Although Metabolite does not have a monopoly on test methods — other companies make homocysteine tests, too — they assert licensing rights on the correlation of elevated homocysteine with vitamin deficiency. A company called LabCorp used a different test but published an article mentioning the patented fact. Metabolite sued on a number of grounds, and has won in court so far.

The seven concentric circles of hell are populated by an ever increasing number of lawyers. Patent lawyers comprise the inner circle.

Configurable Item Granularity

I recently read a posting entitled A first look at HP ServiceDesk. I’m going to have to read the referenced thesis – The Convergence of Metadata and IT Service Management. I don’t have enough context to comment but I’m not really seeing the point.

I recently read a posting entitled A first look at HP ServiceDesk. I’m going to have to read the referenced thesis – The Convergence of Metadata and IT Service Management. I don’t have enough context to comment but I’m not really seeing the point.

I didn’t realize until I had started in on this that this post was from 2003. I’m sure everyone’s moved on at this point – soooo, never mind.

My company uses OVSD. We stumbled early on with CIs because we tried to be too granular. It is the hardest one of the hardest things with which we dealt. That being said, our challenge was around whether it made sense to consider a subsystem a CI. We dove too deep and ended up having to withdraw to a higher level. This is one of those traps that’s easier to see after you’ve fallen in.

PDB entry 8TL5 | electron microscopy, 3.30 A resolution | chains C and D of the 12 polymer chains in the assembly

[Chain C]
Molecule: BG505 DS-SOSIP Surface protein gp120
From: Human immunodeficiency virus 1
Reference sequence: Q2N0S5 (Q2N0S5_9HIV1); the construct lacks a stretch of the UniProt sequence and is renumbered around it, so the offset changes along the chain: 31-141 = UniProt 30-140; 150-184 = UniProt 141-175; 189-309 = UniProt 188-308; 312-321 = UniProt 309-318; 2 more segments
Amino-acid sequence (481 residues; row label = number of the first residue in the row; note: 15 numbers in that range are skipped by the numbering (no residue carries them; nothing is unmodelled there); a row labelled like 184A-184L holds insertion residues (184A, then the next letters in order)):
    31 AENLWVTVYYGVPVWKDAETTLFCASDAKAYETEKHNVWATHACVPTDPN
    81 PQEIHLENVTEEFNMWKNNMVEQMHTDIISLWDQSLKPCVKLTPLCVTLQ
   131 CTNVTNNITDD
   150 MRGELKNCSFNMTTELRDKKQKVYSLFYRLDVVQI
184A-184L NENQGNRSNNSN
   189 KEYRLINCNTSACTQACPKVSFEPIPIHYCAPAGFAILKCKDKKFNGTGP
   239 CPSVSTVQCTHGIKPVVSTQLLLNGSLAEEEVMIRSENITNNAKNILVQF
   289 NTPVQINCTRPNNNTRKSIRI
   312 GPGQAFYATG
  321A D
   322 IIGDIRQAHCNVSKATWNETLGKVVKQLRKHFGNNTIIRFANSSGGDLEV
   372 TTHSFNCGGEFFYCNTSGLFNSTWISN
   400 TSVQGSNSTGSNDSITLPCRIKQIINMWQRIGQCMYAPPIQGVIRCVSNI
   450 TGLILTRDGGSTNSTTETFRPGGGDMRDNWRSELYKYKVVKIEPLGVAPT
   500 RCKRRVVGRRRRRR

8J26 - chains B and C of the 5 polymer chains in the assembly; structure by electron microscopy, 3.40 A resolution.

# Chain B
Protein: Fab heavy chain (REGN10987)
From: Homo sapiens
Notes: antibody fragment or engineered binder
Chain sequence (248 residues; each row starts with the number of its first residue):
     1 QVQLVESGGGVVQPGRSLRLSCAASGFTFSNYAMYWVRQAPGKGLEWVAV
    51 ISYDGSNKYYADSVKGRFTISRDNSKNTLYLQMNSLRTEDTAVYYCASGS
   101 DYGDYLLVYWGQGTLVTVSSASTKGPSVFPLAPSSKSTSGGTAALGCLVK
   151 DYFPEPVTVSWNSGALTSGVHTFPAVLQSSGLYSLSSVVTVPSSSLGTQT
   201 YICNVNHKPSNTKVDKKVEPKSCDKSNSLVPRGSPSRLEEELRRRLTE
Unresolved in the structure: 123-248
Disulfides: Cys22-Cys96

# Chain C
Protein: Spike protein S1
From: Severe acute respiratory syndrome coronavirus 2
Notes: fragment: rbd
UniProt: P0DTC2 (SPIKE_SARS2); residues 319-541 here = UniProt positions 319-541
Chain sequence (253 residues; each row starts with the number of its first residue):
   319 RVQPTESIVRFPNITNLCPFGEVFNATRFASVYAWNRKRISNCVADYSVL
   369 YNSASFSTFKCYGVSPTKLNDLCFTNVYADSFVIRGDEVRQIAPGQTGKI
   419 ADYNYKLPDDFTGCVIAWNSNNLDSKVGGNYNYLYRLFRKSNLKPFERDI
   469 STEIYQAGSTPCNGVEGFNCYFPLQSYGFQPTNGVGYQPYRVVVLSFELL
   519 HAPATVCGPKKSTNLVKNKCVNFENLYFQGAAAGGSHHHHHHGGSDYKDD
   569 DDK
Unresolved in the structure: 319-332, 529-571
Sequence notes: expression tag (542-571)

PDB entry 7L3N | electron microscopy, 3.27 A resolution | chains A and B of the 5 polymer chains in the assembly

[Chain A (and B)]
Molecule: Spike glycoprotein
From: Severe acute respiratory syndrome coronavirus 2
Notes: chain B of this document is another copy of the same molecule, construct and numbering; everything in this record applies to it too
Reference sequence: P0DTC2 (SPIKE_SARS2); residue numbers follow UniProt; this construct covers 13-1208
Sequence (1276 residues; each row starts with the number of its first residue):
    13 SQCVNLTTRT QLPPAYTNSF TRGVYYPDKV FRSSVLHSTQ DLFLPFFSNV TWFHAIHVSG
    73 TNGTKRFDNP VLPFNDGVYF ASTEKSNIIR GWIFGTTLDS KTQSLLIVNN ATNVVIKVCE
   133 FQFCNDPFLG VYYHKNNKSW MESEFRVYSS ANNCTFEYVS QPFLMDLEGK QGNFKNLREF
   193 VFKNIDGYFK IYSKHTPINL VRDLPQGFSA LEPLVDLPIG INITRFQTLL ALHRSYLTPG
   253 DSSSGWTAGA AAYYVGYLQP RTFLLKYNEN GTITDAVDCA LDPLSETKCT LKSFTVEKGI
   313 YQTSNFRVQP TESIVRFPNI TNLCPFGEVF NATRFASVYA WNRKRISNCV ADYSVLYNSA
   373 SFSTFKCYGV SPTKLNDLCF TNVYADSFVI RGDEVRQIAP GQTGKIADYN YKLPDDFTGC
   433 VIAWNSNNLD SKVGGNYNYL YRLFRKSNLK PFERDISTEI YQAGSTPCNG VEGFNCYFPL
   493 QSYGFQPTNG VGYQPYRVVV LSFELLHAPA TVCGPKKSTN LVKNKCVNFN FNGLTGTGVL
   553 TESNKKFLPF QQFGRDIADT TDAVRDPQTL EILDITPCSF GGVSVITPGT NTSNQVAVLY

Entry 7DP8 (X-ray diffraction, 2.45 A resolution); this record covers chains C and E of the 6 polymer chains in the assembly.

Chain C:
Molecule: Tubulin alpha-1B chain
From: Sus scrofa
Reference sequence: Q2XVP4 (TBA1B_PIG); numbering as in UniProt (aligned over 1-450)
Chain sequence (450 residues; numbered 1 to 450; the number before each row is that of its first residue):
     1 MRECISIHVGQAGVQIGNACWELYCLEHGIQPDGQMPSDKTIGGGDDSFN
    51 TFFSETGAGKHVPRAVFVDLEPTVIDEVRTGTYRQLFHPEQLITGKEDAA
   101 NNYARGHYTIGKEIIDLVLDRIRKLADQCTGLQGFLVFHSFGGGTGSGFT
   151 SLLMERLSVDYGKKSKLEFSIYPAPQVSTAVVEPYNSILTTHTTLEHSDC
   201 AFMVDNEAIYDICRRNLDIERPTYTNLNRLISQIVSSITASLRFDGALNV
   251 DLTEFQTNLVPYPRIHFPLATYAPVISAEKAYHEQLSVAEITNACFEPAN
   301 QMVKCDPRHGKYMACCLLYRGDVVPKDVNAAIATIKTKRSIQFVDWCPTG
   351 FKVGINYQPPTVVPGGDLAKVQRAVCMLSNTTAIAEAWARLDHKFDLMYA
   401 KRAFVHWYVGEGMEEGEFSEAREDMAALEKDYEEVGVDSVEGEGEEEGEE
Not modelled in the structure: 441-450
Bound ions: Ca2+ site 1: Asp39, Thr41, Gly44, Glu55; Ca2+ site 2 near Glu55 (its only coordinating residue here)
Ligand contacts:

For us, several factors influenced us to raise the level of detail:

  1. The level of detail required for service calls and incidents.
  2. The level of detail required for development purposes.

OVSD is a service management tool – not a configuration management tool. The low level of detail should be reserved for development methodology oriented tools. If you’re building software and you need to keep versions of objects, the little pieces matter. If you’re trouble shooting a problem, if you can see the change orders associated with a CI and you understand the symptoms within that context – you’re almost all the way there. Most support professionals don’t need more to resolve issues.

I’ll read the thesis, but from my perspective the point is to strike a balance between the different service offerings. Technical professionals do not use OVSD to determine if an index should be added. The support staff responsible for an application should know the volume and performance characteristics of a table based on the DBMS reporting tools. OVSD is a general tool which binds together others (the one ring) – it does not displace them.

The post ends with the following questions. I have added my answers besides each:

  1. Is a database a configuration item? Yes.
  2. Is a database table a configuration item? No. Unless you have a huge table used for some hugely critical purpose it doesn’t make sense to go to this level of detail.
  3. Is a database column a configuration item? Well – I guess the answer above takes all the mystery out of this answer – no.
  4. Is a database index a configuration item? Ditto – no way.

Outsourcing Original Content

I’m not certain how long it will stay available to the unsubscribed, but there’s a hugely humorous post by Lee Gomes on the Wall Street Journal on web content.

Update: I neglected to explain the major theme of the post in my original discussion here – web masters are paying pennies to individuals on shore and off to crank out what they loosely call “original content”. In fact they are outsourcing the production of crap.

My favorite quote:

In fact, search engines are more like a TV camera crew let loose in the middle of a crowd of rowdy fans after a game. Seeing the camera, everyone acts boorishly and jostles to get in front. The act of observing something changes it.

You just have to love that observation.